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See also: Eve, EVE, éve, Ève, Êve, and Eʋe

Contents

EnglishEdit

EtymologyEdit

From a variant of the Middle English noun even (itself from Old English ǣfen), with a pre-1200 loss of the terminal '-n', which was mistaken for an inflection. [1] See also the now archaic or poetic even (evening), from the same source.

PronunciationEdit

  • IPA(key): /iːv/
  • (file)
  • Rhymes: -iːv
  • Homophones: eave, Eve

NounEdit

eve (plural eves)

  1. The day or night before, usually used for holidays, such as Christmas Eve.
  2. (archaic, poetic) Evening, night.
    • Mid-19th cent., John Clare, Autumn:
      I love to see the shaking twig
      Dance till the shut of eve
    • 1896, A. E. Housman, A Shropshire Lad, XXVII, line 42-43
      has she tired of weeping / As she lies down at eve.
  3. (figuratively) The period of time when something is just about to happen or to be introduced.
    the eve of a scientific discovery

Derived termsEdit

Related termsEdit

TranslationsEdit

ReferencesEdit

  • eve at OneLook Dictionary Search

AnagramsEdit


AiwooEdit

NumeralEdit

eve

  1. three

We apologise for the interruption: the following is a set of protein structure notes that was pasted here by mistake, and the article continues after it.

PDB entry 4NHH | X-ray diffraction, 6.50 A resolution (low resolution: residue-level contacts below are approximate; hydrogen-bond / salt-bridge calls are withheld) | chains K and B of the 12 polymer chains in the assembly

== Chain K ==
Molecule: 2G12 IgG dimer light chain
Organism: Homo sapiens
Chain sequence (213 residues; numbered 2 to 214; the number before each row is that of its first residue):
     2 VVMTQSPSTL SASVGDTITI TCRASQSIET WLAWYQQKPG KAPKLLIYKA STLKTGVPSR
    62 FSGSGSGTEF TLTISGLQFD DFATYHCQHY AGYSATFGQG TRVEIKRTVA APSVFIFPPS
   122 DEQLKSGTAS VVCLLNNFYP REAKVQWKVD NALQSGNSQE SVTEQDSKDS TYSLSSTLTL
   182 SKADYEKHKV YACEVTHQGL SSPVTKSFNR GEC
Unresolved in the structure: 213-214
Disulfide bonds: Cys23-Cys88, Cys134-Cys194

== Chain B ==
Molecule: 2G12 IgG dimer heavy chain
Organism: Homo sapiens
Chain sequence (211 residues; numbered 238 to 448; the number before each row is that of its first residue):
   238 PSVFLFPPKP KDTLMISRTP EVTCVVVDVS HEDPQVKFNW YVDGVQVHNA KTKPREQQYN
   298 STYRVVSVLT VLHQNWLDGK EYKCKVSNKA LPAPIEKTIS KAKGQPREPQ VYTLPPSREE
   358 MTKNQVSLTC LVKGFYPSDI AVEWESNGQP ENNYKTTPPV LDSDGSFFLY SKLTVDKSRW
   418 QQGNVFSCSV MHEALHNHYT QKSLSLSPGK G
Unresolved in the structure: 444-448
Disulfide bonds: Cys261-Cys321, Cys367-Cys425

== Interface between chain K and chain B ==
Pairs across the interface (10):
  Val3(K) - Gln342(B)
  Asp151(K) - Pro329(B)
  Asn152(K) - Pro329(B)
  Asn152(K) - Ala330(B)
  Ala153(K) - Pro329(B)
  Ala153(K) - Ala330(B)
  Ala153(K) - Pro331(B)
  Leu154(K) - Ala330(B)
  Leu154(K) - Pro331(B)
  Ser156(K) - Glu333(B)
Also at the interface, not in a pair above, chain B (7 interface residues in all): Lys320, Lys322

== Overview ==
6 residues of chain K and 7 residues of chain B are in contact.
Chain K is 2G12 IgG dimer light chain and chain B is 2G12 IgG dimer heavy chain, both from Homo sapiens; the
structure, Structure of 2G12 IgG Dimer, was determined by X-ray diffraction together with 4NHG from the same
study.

ReferencesEdit


EweEdit

PronunciationEdit

NumeralEdit

eve

  1. two

FinnishEdit

NounEdit

eve

  1. (slang) ecstasy (drug)

DeclensionEdit

Inflection of eve (Kotus type 8/nalle, no gradation)
nominative eve evet
genitive even evejen
partitive eveä evejä
illative eveen eveihin
singular plural
nominative eve evet
accusative nom. eve evet
gen. even
genitive even evejen
eveinrare
partitive eveä evejä
inessive evessä eveissä
elative evestä eveistä
illative eveen eveihin
adessive evellä eveillä
ablative eveltä eveiltä
allative evelle eveille
essive evenä eveinä
translative eveksi eveiksi
instructive evein
abessive evettä eveittä
comitative eveineen

SynonymsEdit

AnagramsEdit


Old FrenchEdit

EtymologyEdit

Latin aqua.

PronunciationEdit

NounEdit

eve f (oblique plural eves, nominative singular eve, nominative plural eves)

  1. Alternative form of iaue; water

TurkishEdit

NounEdit

eve

  1. singular dative of ev